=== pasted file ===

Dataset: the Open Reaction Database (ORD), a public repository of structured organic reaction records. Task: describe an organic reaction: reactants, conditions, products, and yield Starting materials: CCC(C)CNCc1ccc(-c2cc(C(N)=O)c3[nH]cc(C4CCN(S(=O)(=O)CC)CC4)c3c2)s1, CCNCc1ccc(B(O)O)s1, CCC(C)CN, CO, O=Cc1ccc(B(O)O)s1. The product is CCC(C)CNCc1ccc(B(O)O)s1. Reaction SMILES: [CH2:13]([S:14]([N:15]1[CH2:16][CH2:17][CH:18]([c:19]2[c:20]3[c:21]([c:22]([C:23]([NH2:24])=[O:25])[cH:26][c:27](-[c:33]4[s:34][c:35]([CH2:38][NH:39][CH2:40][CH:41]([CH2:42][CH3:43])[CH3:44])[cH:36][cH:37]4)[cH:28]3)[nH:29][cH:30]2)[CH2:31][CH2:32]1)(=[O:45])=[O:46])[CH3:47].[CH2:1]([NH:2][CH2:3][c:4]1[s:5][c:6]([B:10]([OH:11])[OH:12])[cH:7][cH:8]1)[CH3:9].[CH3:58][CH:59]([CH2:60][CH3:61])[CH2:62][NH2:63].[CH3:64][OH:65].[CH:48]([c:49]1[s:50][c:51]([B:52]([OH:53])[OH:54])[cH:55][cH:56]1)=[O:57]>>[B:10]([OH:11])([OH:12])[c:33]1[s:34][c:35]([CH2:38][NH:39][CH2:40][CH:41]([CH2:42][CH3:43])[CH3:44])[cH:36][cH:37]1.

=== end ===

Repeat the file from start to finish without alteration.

Dataset: the Open Reaction Database (ORD), a public repository of structured organic reaction records. Task: describe an organic reaction: reactants, conditions, products, and yield Starting materials: CCC(C)CNCc1ccc(-c2cc(C(N)=O)c3[nH]cc(C4CCN(S(=O)(=O)CC)CC4)c3c2)s1, CCNCc1ccc(B(O)O)s1, CCC(C)CN, CO, O=Cc1ccc(B(O)O)s1. The product is CCC(C)CNCc1ccc(B(O)O)s1. Reaction SMILES: [CH2:13]([S:14]([N:15]1[CH2:16][CH2:17][CH:18]([c:19]2[c:20]3[c:21]([c:22]([C:23]([NH2:24])=[O:25])[cH:26][c:27](-[c:33]4[s:34][c:35]([CH2:38][NH:39][CH2:40][CH:41]([CH2:42][CH3:43])[CH3:44])[cH:36][cH:37]4)[cH:28]3)[nH:29][cH:30]2)[CH2:31][CH2:32]1)(=[O:45])=[O:46])[CH3:47].[CH2:1]([NH:2][CH2:3][c:4]1[s:5][c:6]([B:10]([OH:11])[OH:12])[cH:7][cH:8]1)[CH3:9].[CH3:58][CH:59]([CH2:60][CH3:61])[CH2:62][NH2:63].[CH3:64][OH:65].[CH:48]([c:49]1[s:50][c:51]([B:52]([OH:53])[OH:54])[cH:55][cH:56]1)=[O:57]>>[B:10]([OH:11])([OH:12])[c:33]1[s:34][c:35]([CH2:38][NH:39][CH2:40][CH:41]([CH2:42][CH3:43])[CH3:44])[cH:36][cH:37]1.